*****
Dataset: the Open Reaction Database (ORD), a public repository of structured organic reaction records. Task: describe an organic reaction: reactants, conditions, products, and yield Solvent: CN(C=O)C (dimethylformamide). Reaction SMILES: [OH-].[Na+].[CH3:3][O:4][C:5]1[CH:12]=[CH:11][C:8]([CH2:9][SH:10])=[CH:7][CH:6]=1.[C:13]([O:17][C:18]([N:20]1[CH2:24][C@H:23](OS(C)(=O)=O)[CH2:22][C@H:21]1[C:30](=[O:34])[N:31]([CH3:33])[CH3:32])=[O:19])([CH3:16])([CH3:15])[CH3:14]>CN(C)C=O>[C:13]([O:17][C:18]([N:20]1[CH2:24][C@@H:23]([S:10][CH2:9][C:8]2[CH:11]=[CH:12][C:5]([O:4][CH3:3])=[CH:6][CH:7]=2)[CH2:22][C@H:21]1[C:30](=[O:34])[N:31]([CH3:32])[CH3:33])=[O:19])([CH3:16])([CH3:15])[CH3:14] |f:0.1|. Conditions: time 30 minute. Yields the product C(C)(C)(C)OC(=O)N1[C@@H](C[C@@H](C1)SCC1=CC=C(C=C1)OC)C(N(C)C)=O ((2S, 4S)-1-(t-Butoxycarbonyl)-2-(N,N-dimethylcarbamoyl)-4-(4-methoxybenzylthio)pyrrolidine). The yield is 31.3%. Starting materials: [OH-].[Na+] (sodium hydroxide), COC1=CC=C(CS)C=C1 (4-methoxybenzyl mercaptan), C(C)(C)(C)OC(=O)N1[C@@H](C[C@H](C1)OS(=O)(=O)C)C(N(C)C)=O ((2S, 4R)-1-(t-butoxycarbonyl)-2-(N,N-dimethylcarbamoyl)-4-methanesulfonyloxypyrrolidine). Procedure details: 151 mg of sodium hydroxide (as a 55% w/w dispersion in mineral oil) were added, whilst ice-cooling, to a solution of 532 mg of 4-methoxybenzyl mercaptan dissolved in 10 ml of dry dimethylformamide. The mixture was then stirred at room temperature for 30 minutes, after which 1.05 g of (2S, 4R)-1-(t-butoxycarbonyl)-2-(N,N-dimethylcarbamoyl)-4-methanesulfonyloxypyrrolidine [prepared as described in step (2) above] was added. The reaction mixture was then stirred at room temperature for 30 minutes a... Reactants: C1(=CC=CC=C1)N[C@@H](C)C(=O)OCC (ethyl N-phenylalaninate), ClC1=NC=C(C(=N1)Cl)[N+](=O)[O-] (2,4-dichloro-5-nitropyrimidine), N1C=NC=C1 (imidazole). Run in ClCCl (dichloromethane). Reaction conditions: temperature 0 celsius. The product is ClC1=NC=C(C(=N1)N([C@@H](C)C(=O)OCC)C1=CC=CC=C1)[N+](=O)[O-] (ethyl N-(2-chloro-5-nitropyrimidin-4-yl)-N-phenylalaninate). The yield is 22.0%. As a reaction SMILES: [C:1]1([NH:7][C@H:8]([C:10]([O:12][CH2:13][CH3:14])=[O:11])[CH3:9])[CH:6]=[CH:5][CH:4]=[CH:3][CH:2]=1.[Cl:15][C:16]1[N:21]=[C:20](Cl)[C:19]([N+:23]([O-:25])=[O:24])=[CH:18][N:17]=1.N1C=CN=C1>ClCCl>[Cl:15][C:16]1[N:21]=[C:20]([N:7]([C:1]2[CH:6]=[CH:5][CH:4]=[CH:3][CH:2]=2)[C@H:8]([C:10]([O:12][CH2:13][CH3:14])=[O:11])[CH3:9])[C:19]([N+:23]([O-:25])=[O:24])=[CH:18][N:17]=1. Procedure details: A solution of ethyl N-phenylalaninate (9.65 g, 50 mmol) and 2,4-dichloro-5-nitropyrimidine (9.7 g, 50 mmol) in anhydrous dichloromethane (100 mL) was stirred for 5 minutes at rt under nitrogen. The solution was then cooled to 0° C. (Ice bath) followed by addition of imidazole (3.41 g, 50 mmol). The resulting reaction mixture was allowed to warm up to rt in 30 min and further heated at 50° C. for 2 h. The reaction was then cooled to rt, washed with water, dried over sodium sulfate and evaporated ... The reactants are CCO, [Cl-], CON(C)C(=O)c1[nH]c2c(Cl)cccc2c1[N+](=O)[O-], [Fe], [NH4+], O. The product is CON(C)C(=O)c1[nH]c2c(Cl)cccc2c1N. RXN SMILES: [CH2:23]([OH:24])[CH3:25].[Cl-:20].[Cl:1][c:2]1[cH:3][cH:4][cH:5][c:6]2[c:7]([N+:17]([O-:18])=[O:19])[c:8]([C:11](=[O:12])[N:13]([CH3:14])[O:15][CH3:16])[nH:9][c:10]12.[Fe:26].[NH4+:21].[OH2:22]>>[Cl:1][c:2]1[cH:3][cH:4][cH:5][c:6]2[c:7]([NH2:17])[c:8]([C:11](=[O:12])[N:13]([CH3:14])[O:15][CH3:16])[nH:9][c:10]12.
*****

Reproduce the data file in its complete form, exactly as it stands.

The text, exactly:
Dataset: the Open Reaction Database (ORD), a public repository of structured organic reaction records. Task: describe an organic reaction: reactants, conditions, products, and yield Solvent: CN(C=O)C (dimethylformamide). Reaction SMILES: [OH-].[Na+].[CH3:3][O:4][C:5]1[CH:12]=[CH:11][C:8]([CH2:9][SH:10])=[CH:7][CH:6]=1.[C:13]([O:17][C:18]([N:20]1[CH2:24][C@H:23](OS(C)(=O)=O)[CH2:22][C@H:21]1[C:30](=[O:34])[N:31]([CH3:33])[CH3:32])=[O:19])([CH3:16])([CH3:15])[CH3:14]>CN(C)C=O>[C:13]([O:17][C:18]([N:20]1[CH2:24][C@@H:23]([S:10][CH2:9][C:8]2[CH:11]=[CH:12][C:5]([O:4][CH3:3])=[CH:6][CH:7]=2)[CH2:22][C@H:21]1[C:30](=[O:34])[N:31]([CH3:32])[CH3:33])=[O:19])([CH3:16])([CH3:15])[CH3:14] |f:0.1|. Conditions: time 30 minute. Yields the product C(C)(C)(C)OC(=O)N1[C@@H](C[C@@H](C1)SCC1=CC=C(C=C1)OC)C(N(C)C)=O ((2S, 4S)-1-(t-Butoxycarbonyl)-2-(N,N-dimethylcarbamoyl)-4-(4-methoxybenzylthio)pyrrolidine). The yield is 31.3%. Starting materials: [OH-].[Na+] (sodium hydroxide), COC1=CC=C(CS)C=C1 (4-methoxybenzyl mercaptan), C(C)(C)(C)OC(=O)N1[C@@H](C[C@H](C1)OS(=O)(=O)C)C(N(C)C)=O ((2S, 4R)-1-(t-butoxycarbonyl)-2-(N,N-dimethylcarbamoyl)-4-methanesulfonyloxypyrrolidine). Procedure details: 151 mg of sodium hydroxide (as a 55% w/w dispersion in mineral oil) were added, whilst ice-cooling, to a solution of 532 mg of 4-methoxybenzyl mercaptan dissolved in 10 ml of dry dimethylformamide. The mixture was then stirred at room temperature for 30 minutes, after which 1.05 g of (2S, 4R)-1-(t-butoxycarbonyl)-2-(N,N-dimethylcarbamoyl)-4-methanesulfonyloxypyrrolidine [prepared as described in step (2) above] was added. The reaction mixture was then stirred at room temperature for 30 minutes a... Reactants: C1(=CC=CC=C1)N[C@@H](C)C(=O)OCC (ethyl N-phenylalaninate), ClC1=NC=C(C(=N1)Cl)[N+](=O)[O-] (2,4-dichloro-5-nitropyrimidine), N1C=NC=C1 (imidazole). Run in ClCCl (dichloromethane). Reaction conditions: temperature 0 celsius. The product is ClC1=NC=C(C(=N1)N([C@@H](C)C(=O)OCC)C1=CC=CC=C1)[N+](=O)[O-] (ethyl N-(2-chloro-5-nitropyrimidin-4-yl)-N-phenylalaninate). The yield is 22.0%. As a reaction SMILES: [C:1]1([NH:7][C@H:8]([C:10]([O:12][CH2:13][CH3:14])=[O:11])[CH3:9])[CH:6]=[CH:5][CH:4]=[CH:3][CH:2]=1.[Cl:15][C:16]1[N:21]=[C:20](Cl)[C:19]([N+:23]([O-:25])=[O:24])=[CH:18][N:17]=1.N1C=CN=C1>ClCCl>[Cl:15][C:16]1[N:21]=[C:20]([N:7]([C:1]2[CH:6]=[CH:5][CH:4]=[CH:3][CH:2]=2)[C@H:8]([C:10]([O:12][CH2:13][CH3:14])=[O:11])[CH3:9])[C:19]([N+:23]([O-:25])=[O:24])=[CH:18][N:17]=1. Procedure details: A solution of ethyl N-phenylalaninate (9.65 g, 50 mmol) and 2,4-dichloro-5-nitropyrimidine (9.7 g, 50 mmol) in anhydrous dichloromethane (100 mL) was stirred for 5 minutes at rt under nitrogen. The solution was then cooled to 0° C. (Ice bath) followed by addition of imidazole (3.41 g, 50 mmol). The resulting reaction mixture was allowed to warm up to rt in 30 min and further heated at 50° C. for 2 h. The reaction was then cooled to rt, washed with water, dried over sodium sulfate and evaporated ... The reactants are CCO, [Cl-], CON(C)C(=O)c1[nH]c2c(Cl)cccc2c1[N+](=O)[O-], [Fe], [NH4+], O. The product is CON(C)C(=O)c1[nH]c2c(Cl)cccc2c1N. RXN SMILES: [CH2:23]([OH:24])[CH3:25].[Cl-:20].[Cl:1][c:2]1[cH:3][cH:4][cH:5][c:6]2[c:7]([N+:17]([O-:18])=[O:19])[c:8]([C:11](=[O:12])[N:13]([CH3:14])[O:15][CH3:16])[nH:9][c:10]12.[Fe:26].[NH4+:21].[OH2:22]>>[Cl:1][c:2]1[cH:3][cH:4][cH:5][c:6]2[c:7]([NH2:17])[c:8]([C:11](=[O:12])[N:13]([CH3:14])[O:15][CH3:16])[nH:9][c:10]12.